In a 2010 interview with Stanford Magazine, Guilbert looked back at being part of "The Dick Van Dyke Show," not realizing at the time they were making television history. "The most fun of doing it was sitting around the table with the writers; they were hysterical," she said.

Beatrice the Bulldog

Arguably one of the most beloved characters on "Modern Family" wasn't a human. That would be Stella, the French bulldog who was the apple of Jay's (Ed O'Neill) eye, but barely tolerated by his wife, Gloria (Sophia Vergara). 

Stella was played by canine actor Beatrice, who joined the series in its fourth season. Interestingly, another dog, named Brigitte, originally played Stella, but was replaced after the dog's owner reportedly got into a spat with producers. Beatrice sadly died just weeks after taping the series' final episode.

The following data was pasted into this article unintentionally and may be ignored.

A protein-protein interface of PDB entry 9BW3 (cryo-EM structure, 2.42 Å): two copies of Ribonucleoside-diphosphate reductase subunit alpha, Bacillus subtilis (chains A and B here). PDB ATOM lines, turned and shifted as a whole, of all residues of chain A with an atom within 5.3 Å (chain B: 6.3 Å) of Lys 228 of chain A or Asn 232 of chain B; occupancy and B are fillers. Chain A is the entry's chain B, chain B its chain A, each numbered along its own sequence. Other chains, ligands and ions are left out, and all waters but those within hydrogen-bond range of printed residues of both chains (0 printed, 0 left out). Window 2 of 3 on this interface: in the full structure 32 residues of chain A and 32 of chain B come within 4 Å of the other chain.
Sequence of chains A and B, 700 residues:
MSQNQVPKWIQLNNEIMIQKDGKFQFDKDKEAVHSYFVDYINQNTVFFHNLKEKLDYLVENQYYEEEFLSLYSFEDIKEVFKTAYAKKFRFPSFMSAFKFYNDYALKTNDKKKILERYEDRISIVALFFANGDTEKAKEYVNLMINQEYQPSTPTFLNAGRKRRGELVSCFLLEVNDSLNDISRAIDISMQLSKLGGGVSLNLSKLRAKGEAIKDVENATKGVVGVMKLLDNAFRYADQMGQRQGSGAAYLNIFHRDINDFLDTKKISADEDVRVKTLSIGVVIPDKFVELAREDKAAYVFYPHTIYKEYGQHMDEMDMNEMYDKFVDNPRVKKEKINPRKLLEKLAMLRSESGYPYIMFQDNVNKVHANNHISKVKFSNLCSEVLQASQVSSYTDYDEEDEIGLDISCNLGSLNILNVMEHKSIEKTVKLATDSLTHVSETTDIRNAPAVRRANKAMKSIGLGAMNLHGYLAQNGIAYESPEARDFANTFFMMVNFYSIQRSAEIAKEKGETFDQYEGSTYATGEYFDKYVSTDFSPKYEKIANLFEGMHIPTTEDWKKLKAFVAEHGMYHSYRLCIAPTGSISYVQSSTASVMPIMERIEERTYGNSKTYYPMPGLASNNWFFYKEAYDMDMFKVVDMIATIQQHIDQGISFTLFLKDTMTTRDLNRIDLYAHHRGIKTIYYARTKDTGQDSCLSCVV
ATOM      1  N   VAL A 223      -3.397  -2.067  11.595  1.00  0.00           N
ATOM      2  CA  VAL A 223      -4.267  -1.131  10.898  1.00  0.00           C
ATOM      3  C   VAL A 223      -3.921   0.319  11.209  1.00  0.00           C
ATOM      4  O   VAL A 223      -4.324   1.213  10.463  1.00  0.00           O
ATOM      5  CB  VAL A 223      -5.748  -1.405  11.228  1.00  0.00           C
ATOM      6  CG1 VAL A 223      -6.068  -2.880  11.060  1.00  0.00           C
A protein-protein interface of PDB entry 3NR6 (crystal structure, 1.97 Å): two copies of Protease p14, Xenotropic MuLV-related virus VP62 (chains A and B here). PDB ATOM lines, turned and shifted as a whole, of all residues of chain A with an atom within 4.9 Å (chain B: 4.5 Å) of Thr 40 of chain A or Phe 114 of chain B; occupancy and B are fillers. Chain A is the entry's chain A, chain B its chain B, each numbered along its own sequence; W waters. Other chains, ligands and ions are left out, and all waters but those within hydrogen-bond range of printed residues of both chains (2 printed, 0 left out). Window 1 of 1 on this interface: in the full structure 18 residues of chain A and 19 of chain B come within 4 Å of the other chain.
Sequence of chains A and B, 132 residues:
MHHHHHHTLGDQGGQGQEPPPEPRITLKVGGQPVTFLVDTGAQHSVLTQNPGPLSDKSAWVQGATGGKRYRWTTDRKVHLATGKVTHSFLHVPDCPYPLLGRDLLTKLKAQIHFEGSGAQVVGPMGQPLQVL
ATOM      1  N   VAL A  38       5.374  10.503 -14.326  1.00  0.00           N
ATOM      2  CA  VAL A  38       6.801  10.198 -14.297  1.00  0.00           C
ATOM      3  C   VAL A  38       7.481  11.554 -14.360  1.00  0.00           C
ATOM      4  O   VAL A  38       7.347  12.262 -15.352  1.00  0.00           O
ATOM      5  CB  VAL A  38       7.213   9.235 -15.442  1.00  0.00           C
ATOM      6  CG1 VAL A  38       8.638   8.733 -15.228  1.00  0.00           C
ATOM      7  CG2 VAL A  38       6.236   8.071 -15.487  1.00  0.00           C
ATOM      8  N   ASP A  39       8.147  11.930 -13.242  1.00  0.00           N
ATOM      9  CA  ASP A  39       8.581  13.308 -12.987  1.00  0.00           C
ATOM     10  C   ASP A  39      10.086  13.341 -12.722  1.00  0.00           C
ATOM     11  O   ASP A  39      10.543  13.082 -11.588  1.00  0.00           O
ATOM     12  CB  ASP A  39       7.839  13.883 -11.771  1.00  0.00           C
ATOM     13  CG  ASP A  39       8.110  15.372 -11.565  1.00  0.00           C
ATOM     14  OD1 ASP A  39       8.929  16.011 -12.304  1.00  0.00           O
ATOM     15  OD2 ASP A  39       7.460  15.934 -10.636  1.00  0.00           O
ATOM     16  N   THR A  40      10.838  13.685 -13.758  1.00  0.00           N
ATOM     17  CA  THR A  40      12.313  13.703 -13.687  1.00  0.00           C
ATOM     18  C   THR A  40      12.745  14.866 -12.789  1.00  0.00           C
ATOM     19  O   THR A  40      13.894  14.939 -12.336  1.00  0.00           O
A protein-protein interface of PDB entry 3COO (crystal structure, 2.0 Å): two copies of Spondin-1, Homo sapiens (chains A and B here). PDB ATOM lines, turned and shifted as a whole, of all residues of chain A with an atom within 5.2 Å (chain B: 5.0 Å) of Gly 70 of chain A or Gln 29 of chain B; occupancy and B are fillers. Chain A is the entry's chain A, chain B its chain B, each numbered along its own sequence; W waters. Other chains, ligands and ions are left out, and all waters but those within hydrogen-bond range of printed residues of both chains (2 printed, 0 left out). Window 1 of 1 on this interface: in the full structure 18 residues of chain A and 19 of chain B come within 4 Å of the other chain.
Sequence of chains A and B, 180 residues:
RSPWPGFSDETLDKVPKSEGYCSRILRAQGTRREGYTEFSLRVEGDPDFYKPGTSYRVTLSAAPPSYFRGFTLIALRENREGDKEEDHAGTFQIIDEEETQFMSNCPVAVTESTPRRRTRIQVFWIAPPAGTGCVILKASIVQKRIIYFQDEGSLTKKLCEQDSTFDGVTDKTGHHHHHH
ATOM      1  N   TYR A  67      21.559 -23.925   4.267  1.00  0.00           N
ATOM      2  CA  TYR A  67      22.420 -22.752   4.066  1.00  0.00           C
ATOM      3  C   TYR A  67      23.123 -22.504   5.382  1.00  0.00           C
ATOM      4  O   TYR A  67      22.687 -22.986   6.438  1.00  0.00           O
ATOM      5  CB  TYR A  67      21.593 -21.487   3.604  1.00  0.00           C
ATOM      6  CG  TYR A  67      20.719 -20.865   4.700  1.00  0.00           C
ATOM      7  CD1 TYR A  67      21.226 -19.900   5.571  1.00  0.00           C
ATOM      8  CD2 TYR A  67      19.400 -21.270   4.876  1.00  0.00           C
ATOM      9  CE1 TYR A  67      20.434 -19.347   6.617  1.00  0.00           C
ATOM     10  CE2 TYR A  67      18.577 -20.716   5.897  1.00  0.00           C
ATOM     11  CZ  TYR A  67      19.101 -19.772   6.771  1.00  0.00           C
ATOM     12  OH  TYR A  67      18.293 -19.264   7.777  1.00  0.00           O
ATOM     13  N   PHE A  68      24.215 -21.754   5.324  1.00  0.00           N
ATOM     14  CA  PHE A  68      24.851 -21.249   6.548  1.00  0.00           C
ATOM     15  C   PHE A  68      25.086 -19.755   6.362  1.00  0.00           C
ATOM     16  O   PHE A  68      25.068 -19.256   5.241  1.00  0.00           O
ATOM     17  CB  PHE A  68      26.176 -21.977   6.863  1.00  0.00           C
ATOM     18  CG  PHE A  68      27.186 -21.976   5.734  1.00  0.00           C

According to Beatrice's trainer, Guin Solomon of Good Dog Animals, the dog's rapport with the actors who played her owners mirrored the onscreen relationship with their characters. "Ed O'Neill is in love with her!" Solomon told Bodie on the Road. "It's very easy working with him because he brings Beatrice treats like popcorn and always looks out for her — like we'll be doing scenes in the backyard by the pool and in between takes he'll say, 'Would you please get Beatrice an umbrella, she's in the sun!'" Vergara, on the other hand, is not a dog lover, and her character's standoffish treatment of Stella didn't require much acting. "She's from Colombia so dogs are dirty to her," Solomon explained. "She wasn't that thrilled when Stella was [...] introduced to the show so we respectfully keep our distance!"